Edited by Hans Westlund and Kiyoshi Kobayashi
The post-reform performance of the Chinese economy (on average 9 percent annual growth for over 30 years) has been a hot spot in economic literature. Numerous studies have attributed the flourishing Chinese economy after 1978 to the investment of physical capital in production (Li 1992; Chow 1993; Yusuf 1994; Ezaki and Li 1998; Liu and Li 2001; Chow and Lin 2002; Arayama and Miyoshi 2004; Bai et al. 2006; Urel and Zebregs 2009). Many studies have also examined the role of human capital and found strong and positive influence on the Chinese economy (Wang and Hu 1999; Cai and Du 2000; Shen and Tian 2002; Wang and Yao 2003; Chen et al. 2004; Qian and Smyth 2005; Kuo and Yang 2008). Moreover, there are studies focusing on the roles of infrastructure development, technology progress, innovation, export and open policy (Démurger 2001; Chatterjee 2005; Yao 2006; Li et al. 2007; Fan 2008; Funke and Yu 2009; Sahoo et al. 2010). The above mentioned studies mostly concentrate on the factors that have direct linkages with the Chinese economy, such as investment in physical capital and labor supply. However, social factors like people’s trust, norms and social networks, which may influence the economy indirectly, have not been a research topic. A summarizing concept for social networks and the norms and values that are distributed in them is social capital (Coleman 1988).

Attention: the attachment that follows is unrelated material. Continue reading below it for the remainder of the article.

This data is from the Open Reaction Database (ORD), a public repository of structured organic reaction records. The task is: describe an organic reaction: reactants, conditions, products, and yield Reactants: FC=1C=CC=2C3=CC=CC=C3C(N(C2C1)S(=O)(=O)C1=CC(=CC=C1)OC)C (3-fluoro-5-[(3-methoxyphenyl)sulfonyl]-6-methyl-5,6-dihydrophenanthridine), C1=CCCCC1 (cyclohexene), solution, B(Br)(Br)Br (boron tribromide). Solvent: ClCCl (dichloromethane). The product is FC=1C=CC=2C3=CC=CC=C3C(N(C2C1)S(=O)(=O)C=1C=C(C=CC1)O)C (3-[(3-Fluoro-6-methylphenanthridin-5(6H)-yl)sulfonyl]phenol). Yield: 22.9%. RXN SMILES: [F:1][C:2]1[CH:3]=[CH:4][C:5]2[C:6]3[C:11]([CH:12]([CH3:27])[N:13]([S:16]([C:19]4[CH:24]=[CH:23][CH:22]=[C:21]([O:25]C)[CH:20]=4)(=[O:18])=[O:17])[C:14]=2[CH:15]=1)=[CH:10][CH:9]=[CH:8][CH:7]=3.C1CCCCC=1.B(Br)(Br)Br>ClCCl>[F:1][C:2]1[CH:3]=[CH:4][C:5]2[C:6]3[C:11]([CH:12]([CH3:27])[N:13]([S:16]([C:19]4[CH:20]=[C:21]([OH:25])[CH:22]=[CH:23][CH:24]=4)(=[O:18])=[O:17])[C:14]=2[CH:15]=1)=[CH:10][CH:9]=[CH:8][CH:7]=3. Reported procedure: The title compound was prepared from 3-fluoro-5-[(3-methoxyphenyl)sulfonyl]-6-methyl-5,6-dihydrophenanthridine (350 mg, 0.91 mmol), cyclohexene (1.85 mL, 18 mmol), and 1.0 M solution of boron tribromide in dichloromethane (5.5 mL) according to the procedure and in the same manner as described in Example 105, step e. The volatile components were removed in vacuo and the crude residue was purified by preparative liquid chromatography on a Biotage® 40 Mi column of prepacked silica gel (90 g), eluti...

You are not authenticated to view the full text of this chapter or article.
Elgaronline requires a subscription or purchase to access the full text of books or journals. Please login through your library system or with your personal username and password on the homepage.
Non-subscribers can freely search the site, view abstracts/ extracts and download selected front matter and introductory chapters for personal use.
Your library may not have purchased all subject areas. If you are authenticated and think you should have access to this title, please contact your librarian.